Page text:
AMD’s new low-power Beema APUs are official and just as we expected the new parts are significantly more efficient than Kabini products. It’s not all about efficiency, the new chips also have some fresh features, but the basic concept is the same – up to four low-power CPU cores, 128 GCN cores.
The company claims a 2X advantage in compute performance-per-watt compared to competing processors. The new chips offer a 50% improvement in clock speeds at nearly half of the TDP of the previous generation (Kabini). GPU performance-per-watt has been practically doubled compared to Temash parts.
AMD’s biggest selling point is efficiency, so let’s start there, right after we take a look at the branding of the new parts.
AMD’s new branding for Beema and Mullins
AMD has three new low-power Mullins parts and it also has new branding for the tweaked cores. Mullins parts can be distinguished from Beema products quite easily, as they sport a Micro prefix in their designation.
The E1 Micro-6200T is a dual-core clocked up to 1.4GHz with a 3.95W TDP (2.8W SDP). It features Radeon R2 graphics, i.e. 128 GCN cores clocked at 300MHz and it can handle DDR3L-1066 memory. The A4 Micro-6400T is a quad-core clocked at 1.6GHz. It has a TDP of 4.5W (2.8W SDP) and Radeon R3 graphics clocked at 350MHz. The quad A10 Micro-6700T is the fastest Mullins chip, with a CPU clock of 2.2GHz and Radeon R6 graphics clocked 500MHz. Both A-series parts feature the same TDP/SDP, 2MB of L2 cache and support for DDR3L-1333 memory.
Beema starts off with four different SKUs, two A-series and two E-series products. The E1-6010 is the slowest of the bunch, with two CPU cores clocked at 1.35GHz, Radeon R2 graphics clocked at 350MHz and a 10W TDP. The E2-6110 is a 15W quad-core clocked at 1.5GHz, with Radeon R2 graphics clocked at up to 500MHz.
The A4-6210 and the A6-6310 are quad-core 15W parts. The A4-6210 is clocked at 1.8GHz and it sports R3 graphics clocked at 600MHz. The flagship A6-6310 is clocked at 2.4GHz, with R4 graphics clocked at up to 800MHz. It also supports DDR3L-1866 memory.
Compared with previous generation Kabini and Temash parts, the new APUs feature substantially lower TDPs across the range. Both CPU and GPU clocks have been bumped up. AMD did not add more CUs, so we’re still looking at 128 GCN cores, but the GPU clocks are quite a bit higher.
Optimised power, reduced leakage
The basic approach is the same, so what did AMD do to boost efficiency and clocks? The company claims a 19% leakage reduction in the CPU department and a 38% reduction in the GPU. In addition, AMD tweaked thermal monitoring by taking more temperature readings on both the core and the package. This allowed designers to unlock higher frequencies, especially in boost mode, i.e. when opening websites, starting applications and so on.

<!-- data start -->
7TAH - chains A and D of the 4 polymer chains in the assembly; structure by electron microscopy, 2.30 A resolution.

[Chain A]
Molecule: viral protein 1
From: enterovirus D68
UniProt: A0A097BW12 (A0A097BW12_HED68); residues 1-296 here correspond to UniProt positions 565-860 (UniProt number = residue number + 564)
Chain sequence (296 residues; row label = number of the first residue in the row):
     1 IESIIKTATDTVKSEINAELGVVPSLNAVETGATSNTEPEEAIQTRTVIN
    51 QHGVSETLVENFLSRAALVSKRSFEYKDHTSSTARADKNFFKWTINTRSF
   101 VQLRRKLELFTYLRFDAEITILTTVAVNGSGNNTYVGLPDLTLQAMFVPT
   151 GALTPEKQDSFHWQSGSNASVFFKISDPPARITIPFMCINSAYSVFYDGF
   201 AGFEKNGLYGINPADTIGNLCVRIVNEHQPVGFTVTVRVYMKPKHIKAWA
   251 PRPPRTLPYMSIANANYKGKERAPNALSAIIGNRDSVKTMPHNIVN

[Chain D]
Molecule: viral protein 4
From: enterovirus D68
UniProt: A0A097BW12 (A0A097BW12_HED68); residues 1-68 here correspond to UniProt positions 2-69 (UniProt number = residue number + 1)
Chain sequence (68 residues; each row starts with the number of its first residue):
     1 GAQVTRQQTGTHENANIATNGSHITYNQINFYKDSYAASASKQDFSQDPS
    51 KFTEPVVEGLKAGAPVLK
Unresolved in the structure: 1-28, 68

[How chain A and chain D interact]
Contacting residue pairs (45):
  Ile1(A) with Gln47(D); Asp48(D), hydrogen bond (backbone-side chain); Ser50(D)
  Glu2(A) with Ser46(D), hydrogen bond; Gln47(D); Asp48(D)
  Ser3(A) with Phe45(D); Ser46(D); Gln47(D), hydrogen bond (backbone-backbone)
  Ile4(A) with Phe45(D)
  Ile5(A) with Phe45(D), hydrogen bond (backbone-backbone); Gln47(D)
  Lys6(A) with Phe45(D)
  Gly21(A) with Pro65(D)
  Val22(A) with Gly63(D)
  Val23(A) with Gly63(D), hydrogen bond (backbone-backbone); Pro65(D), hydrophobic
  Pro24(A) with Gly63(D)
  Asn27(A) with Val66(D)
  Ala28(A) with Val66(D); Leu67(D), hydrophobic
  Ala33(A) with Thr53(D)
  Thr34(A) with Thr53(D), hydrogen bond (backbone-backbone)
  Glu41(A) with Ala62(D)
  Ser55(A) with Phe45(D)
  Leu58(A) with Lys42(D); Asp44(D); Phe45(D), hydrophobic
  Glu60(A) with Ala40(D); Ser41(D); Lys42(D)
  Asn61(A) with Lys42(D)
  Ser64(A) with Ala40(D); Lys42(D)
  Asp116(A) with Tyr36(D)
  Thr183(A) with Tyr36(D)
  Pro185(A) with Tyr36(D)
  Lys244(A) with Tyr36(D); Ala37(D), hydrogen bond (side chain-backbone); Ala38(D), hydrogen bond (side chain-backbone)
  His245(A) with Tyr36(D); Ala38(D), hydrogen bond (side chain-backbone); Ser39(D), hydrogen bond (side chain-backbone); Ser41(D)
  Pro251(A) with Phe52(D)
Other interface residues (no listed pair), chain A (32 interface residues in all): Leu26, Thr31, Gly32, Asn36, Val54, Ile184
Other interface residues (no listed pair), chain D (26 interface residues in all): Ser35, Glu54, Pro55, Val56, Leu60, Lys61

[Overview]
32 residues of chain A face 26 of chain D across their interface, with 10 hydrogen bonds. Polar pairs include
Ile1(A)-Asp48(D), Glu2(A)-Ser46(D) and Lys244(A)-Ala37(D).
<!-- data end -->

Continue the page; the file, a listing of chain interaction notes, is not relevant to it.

Low-voltage parts aren’t meant for demanding applications, so the standard usage scenario does not involve more than a few minutes under full load. As a result AMD can afford to bump up clocks without negatively effecting the overall TDP, as the chips usually don’t run at the top clock long enough to make much of a difference. AMD calls its new trick Skin Temperature Aware Power Management (STAMP). The company claims STAMP can also extend battery life by completing tasks in less time, thus compensating for the extra energy expended at higher clocks.
AMD also tweaked its boost algorithms and power management. Thanks to reduced leakage, STAMP and other optimizations, Beema is about 20 percent more efficient than Kabini, so it allows AMD to squeeze more performance into the same thermal envelope.
Bold performance claims
AMD says the new parts offer a 10% GPU boost compared to the previous generation, with a twofold improvement in GPU performance-per-watt. AMD picked a few APU-loving benchmarks to compare Beema to Haswell and Bay Trail-M parts. The new APUs can beat the Pentium 3556U (Haswell) and the Pentium N3510 (Bay Trail) in PCMark 8, Basemark CL, 3DMark11. In the same test Mullins parts beat Bay Trail-T.
Naturally these benchmarks were chosen by AMD to prove a point, as they tend to like chips with snappier graphics and better OpenCL capabilities. In CPU-bound tests, the results should be quite different. While they don’t paint the full picture, the benchmarks are impressive, especially when you consider the prices of Haswell Y and Haswell U parts. Furthermore, Intel needs two architectures to cover this market segment (Haswell and Bay Trail), while AMD relies on just one, with superior pricing.
Beema/Mullins is AMD’s first APU with a Platform Security Processor (PSP). This is basically an on-die Cortex A5 processor with dedicated ROM and SRAM. It also features a cryptographic co-processor capable of handling RSA, SHA, ECC, AES and a few other crypto standards. While PSP may not be a big deal for home users, it should come in handy for embedded applications. We will take a closer look at AMD’s PSP and a few other Beema features later.
Overall AMD appears to have done a rather good job. Beema was never meant to be a huge update, it’s evolutionary rather than revolutionary, but the efficiency gains are very impressive indeed. Kabini and Temash were good performers, but Bay Trail parts offered a lot more efficiency making them a better fit for many form factors (namely tablets and hybrids). Their biggest competitive disadvantage had nothing to do with performance, it was all about efficiency. With Beema and Mullins AMD has closed the gap, almost.